How successful is your law firm? A question that broad is bound to invite myriad answers, depending on when and to whom you pose it. The traditional terms by which lawyers have described their firms’ success have been financial, most recently through Profits Per Partner (PPP) and then, after non-equity partners were introduced into the mix, Profits per Equity Partner (PEP). The AmLaw 100 (2008 edition due next month) ranks US law firms primarily on PEP, as does a report on the 50 most profitable US firms just published in The Lawyer.
The noisy annual springtime rite of massive law firms shouldering past one another on the PEP rankings suggests that a more comprehensive approach to the question of law firm success metrics would be welcome. And there are now encouraging indications that a counter-trend is emerging, in which the profession buckles down to find a better way to measure just how well firms perform against their own expectations and those of their competitors.
First, let’s look at the problems with PEP as a meaningful guide to law firm success. It has its virtues, no question, primarily as a rough equivalent to corporate return on equity. But it is deeply unreliable as a single gauge of law firm profitability and success, since it ignores elements such as sustainability, efficiency, client and non-partner satisfaction, and corporate social responsibility, among others (not to mention the transparency and reliability of the figures themselves).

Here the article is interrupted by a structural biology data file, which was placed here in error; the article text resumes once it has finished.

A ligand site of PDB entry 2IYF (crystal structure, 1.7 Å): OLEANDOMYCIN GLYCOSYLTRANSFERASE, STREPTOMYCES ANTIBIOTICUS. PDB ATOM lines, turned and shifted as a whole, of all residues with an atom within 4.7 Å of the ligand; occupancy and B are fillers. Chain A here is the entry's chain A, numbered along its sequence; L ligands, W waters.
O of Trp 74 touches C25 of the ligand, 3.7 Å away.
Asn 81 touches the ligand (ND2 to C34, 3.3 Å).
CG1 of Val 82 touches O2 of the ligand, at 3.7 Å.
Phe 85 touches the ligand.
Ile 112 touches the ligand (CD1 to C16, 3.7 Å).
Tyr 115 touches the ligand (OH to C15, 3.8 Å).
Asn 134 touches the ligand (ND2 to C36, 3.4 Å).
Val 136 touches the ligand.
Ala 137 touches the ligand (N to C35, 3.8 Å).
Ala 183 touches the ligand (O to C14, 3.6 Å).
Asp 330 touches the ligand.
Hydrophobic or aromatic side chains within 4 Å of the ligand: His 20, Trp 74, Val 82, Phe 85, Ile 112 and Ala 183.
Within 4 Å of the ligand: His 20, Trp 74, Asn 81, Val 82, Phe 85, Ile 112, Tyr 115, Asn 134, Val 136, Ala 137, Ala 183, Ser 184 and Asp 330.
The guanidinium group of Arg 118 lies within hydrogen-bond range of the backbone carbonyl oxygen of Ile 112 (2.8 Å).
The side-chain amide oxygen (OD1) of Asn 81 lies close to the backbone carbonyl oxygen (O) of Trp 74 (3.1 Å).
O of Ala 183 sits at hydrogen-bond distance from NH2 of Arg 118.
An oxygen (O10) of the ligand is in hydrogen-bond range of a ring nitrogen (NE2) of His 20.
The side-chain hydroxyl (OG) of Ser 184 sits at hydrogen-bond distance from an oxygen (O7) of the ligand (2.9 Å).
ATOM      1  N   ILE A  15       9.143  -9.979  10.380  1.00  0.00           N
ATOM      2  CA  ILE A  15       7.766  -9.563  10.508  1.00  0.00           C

Two articles published last year by lawyers at UK law firms nicely eviscerate the value of PEP as a stand-alone metric, one by Allen & Overy partner Guy Beringer in March 2007 and the other by Philip Fletcher of Milbank Tweed in a May ’07 LegalWeek article. Together, they enumerate many of the critical success factors for which PEP doesn’t account.
Philip produces a comprehensive list of what PEP can’t cover: sustainability of revenue over time, the skewing influence of superstar fee earners or one-time revenue boosts, divergent accounting practices, currency differentials in foreign offices, debt levels, recruitment and retention efforts, pro bono work, and overall collegiality. PEP speaks little or not at all to these factors. For his part, Guy lists four reasons why PEP is not only inappropriate, but even dangerous for firms to follow:
First, it ignores the two audiences that determine the success or failure of a law firm: its clients and its people. Second, it tells you almost nothing about the underlying performance of a firm in terms of efficiency and sustainable profitability. Third, it is out of touch with a world which increasingly requires a demonstrable level of corporate responsibility and a broader contribution to the communities in which firms operate. Fourth, it is a calculation in which both the numerator and the denominator have become more impressionist than real. Continue Reading